‘Elite’ is a word that has been devalued in the sports world with it being around seemingly to everyone and everything who accomplish anything, but those are who are truly the most dominant in their sport are often overlooked.
When looking at the Grand Valley State softball team, they have a lot of talented players on the roster, but a big reason why the team has already won upwards of 25 games early into the season is the elite play of senior pitcher Allison Lipovsky.
As of April 13, the Harrison, Mich. native has posted an 18-1 record, as Lipovsky has earned more than 15 times more strikeouts (184) than earned runs (12) this season.
This success is no surprise for Lipovsky, as after previously being named a NFCA First-Team All-American, a D2CCA All-American second team honoree, All-GLIAC first team honoree and being named the D2CCA Midwest Region Pitcher of the Year, the senior is running out of room in the trophy case.
Lipovsky is proud to rep the blue and white, as after she visited the campus with her parents in her senior year of high school, she instantly knew that she found a second home at GVSU.
“In high school, I was getting recruited and putting feelings out for which school I wanted to go to,” Lipovsky said. “But as soon as I drove under the big GVSU arch, I turned to my parents and said ‘this is where I need to go.’”
Lipovsky has seen herself improve greatly as a pitcher in four years at GVSU and she credits assistant coach Jen Rivera and maturity for her steady improvement throughout her time in Allendale.
“I’ve grown a lot in my time here, I’ve focused on my mental game since I came in at (age) 18, learning time management and being able to go out and play,” Lipovsky said. “When I started out, I only had a rise ball, and then coach Jen Rivera waved her magic wand. I try to soak up from her, I’ve added a few new pitches and I can throw in every direction.”
When Lipovsky takes the mound for GVSU, it’s almost like she can ‘scan’ the batter, analyzing what will work while keeping a cool head.
“When I’m on the mound, I think about the batter ahead of me and analyze what I did in previous pitches,” Lipovsky said. “Turning around is my reset, if I get an 0-2 count, I won’t give a good pitch, and if it’s a fresh count I’m attacking the batter.”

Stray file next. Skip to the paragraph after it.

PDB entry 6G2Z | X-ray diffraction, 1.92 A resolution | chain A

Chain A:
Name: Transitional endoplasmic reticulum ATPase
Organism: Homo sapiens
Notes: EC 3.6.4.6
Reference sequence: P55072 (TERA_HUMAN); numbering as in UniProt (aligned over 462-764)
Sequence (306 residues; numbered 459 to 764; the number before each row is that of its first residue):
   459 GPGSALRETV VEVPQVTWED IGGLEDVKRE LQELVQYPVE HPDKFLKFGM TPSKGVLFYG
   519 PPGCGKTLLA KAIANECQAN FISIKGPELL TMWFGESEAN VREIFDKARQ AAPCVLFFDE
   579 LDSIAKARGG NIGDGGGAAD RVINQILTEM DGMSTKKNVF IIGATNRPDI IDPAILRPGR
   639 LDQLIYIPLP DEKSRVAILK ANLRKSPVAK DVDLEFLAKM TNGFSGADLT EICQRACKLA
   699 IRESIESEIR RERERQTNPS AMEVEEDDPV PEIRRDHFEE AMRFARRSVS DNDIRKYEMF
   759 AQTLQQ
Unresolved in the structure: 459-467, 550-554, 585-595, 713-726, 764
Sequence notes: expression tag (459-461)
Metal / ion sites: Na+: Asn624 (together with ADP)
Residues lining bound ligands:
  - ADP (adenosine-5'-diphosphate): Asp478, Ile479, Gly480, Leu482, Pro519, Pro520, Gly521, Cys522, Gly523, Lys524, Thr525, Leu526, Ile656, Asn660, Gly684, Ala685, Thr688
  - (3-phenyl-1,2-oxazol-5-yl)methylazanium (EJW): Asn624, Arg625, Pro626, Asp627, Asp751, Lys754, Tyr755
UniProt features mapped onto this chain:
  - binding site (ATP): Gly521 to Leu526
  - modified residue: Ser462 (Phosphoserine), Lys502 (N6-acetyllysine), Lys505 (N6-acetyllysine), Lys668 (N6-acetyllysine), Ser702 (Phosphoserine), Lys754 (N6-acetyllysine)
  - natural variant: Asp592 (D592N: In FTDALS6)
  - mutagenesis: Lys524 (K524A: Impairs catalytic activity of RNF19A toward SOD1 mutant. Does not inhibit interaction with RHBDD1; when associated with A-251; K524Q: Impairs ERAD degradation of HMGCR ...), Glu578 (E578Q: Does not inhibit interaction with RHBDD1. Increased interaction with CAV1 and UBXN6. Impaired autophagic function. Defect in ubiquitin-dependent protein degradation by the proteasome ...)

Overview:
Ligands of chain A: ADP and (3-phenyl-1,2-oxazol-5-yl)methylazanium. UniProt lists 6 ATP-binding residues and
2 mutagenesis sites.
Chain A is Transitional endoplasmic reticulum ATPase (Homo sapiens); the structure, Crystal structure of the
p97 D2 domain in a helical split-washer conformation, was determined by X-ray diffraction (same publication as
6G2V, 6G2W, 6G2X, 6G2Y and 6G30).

That versatility and mindset on the mound has made Lipovsky a force to be reckoned with, and in her senior season, Lipovsky has tried to be more of a leader on the mound to help her teammates play to the best of their abilities.
“As a pitcher, there’s a natural leadership role. I set the pace for the game, shaking off mistakes and talking to my fielders,” Lipovsky said. “I still have to focus on my game day in and day out, but I’m also talking to the freshmen, making sure to show encouragement and offering them advice when they get into tough situations.”
That innate ability to communicate will translate well in the classroom, as Lipovsky looks to finish her degree in secondary education and wants to teach seventh grade post-graduation. Her leadership does not go unnoticed, as head coach Dana Callihan is always able to rely on her to succeed.
“It’s good to have that consistency,” Callihan said. “We’ve got our freshmen pitchers that we’re trying to develop, Allison’s been a rock, so hopefully our freshmen are learning from that.”
After the good start the team has gotten off this season, Lipovsky feels that this team is very complete and can avenge the early exit in last year’s postseason, hopefully adding a national championship to that trophy case.
“Last year we fell a little short, so we just need to come out guns a-blazing,” Lipovsky said. “I think we can win it all this year. With our quality pitching, consistent batting and good fielding, we have all the pieces. We just gotta put it together.”